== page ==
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Once more, we will discuss the water bear Cornechiniscus cornutus.
This time we will have a look at the impressive sensory instrumentation in the head and 'nose' region. It must be assumed that those 'hairs' or filaments and papillae found on heterotardigrades species and in particular the horns of Cornechniscus are mechanical and possibly also chemical sensors.
Scientists have tried to check this out by teasing the Echiniscus water bears with their pipettes and needles but apparently the reactions of the water bears to this impertinence have remained a little bit unclear. But there is histological evidence that some of those papillae are directly connected to the nervous system. So it appears highly probable that most of the protrusions and filaments function in a similar way as e.g. the whiskers of a cat.

[tardigrades cornechiniscus cornutus head]

Sketch of the head of Cornechiniscus cornutus,
as seen from below.

CMI: cirrus medialis internus
CME: cirrus medialis externus
P: papilla cephalica
H: horn
Sp: buccal tube
St: stylets

Nota bene: the papilla cephalica (P) looks a little bit similar to an eye in the sketch but the lens-shaped eyes are positioned much deeper in the head and have been omitted here (but they are visible in the next foto, just below).

[tardigrades cornechiniscus cornutus]

View from top on the head of Cornechiniscus cornutus. The curved profile of the eyes is noticeable from this perspective.

[tardigrades cornechiniscus cornutus]

Once more, the head of Cornechiniscus cornutus, as seen from the ventral side.
Depth of focus problems hinder us from showing all the cephalic appendices in a single photograph:
in this case the mouth opening and the cirri externi can be seen clearly but the papillae and the cirri interni are somewhat nebulous.

[tardigrades cornechiniscus cornutus]

Focus on the cirri externi of Cornechiniscus cornutus.

Cornechiniscus cornutus  has papillae at its hind legs:

[tardigrades cornechiniscus cornutus]

Posterior part of the body of Cornechiniscus cornutus,
ventral view.
P: Papilla

Though it might sound not very thrilling to you: the structure of the armour plates in general is being discussed to a great extent in the scientific literature with respect to species identification and we will have a short look at it now:

[tardigrades cornechiniscus cornutus ]

Armour plates of Cornechiniscus cornutus, dorsal view, schematically.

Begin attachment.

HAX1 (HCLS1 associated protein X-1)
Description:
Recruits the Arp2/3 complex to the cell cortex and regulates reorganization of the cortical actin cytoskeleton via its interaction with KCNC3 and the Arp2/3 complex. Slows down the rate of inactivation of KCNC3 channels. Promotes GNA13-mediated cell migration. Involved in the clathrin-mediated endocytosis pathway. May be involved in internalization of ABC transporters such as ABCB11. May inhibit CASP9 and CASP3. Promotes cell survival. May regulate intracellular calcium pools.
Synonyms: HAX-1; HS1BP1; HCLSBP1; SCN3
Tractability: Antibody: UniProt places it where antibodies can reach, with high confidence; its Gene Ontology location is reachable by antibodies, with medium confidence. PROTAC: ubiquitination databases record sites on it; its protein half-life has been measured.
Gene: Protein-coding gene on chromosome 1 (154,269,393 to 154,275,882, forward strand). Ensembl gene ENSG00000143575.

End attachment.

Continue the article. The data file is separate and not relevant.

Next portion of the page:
The main plates I to III are coloured in grey. In the case of Cornechniniscus there is an additional fourth main plate, shown in red.
For comparison you might look at the regular echiniscus armour plate arrangement of "typical" Echiniscus tardigrades,
where this fourth plate is missing.

Previously, the tardigrades with a fourth main plate were put in a common systematic group called "Pseudechiniscus". Therefore the original designation of Cornechiniscus cornutus
has been Pseudechiniscus cornutus.

What remains to be discussed? First of all there are some contradictory statements in the scientific literature. As microscope amateurs we will probably not be able to resolve them:

Marcus  states a value of 216 µm as the maximum body length of C. cornutus, probably following the original publication by Ferdinand Richters, Dastych names values between 172 and 290 µm,
whereas  Maucci  writes about a "Lunghezza fino a 460 µm".

In the small sample of the Sümeg population the maximum body length was ca. 290 µm. Probably we simply have to accept that at other locations C. cornutus giants exist. In any case we can enjoy (adore ;-) the tardigrades also without those body length values.

By the way: our German language magazine version has been included in the  Media Index of the University of Exeter where it can be found among similar publications like "Hamster & Co" and "Marder Online" (marten online).


Ernst Marcus: Bärtierchen (Tardigrada). p. 114. Jena 1928.
Walter Maucci (Ed.): Tardigrada. p. 165. Bologna 1986.
Hieronim Dastych: The Tardigrada of Poland. p. 58. Warszawa 1988.

© Text, images and video clips by  Martin Mach  (webmaster@baertierchen.de).
Water Bear web base is a licensed and revised version of the German language monthly magazine  Bärtierchen-Journal . Style and grammar amendments by native speakers are warmly welcomed.

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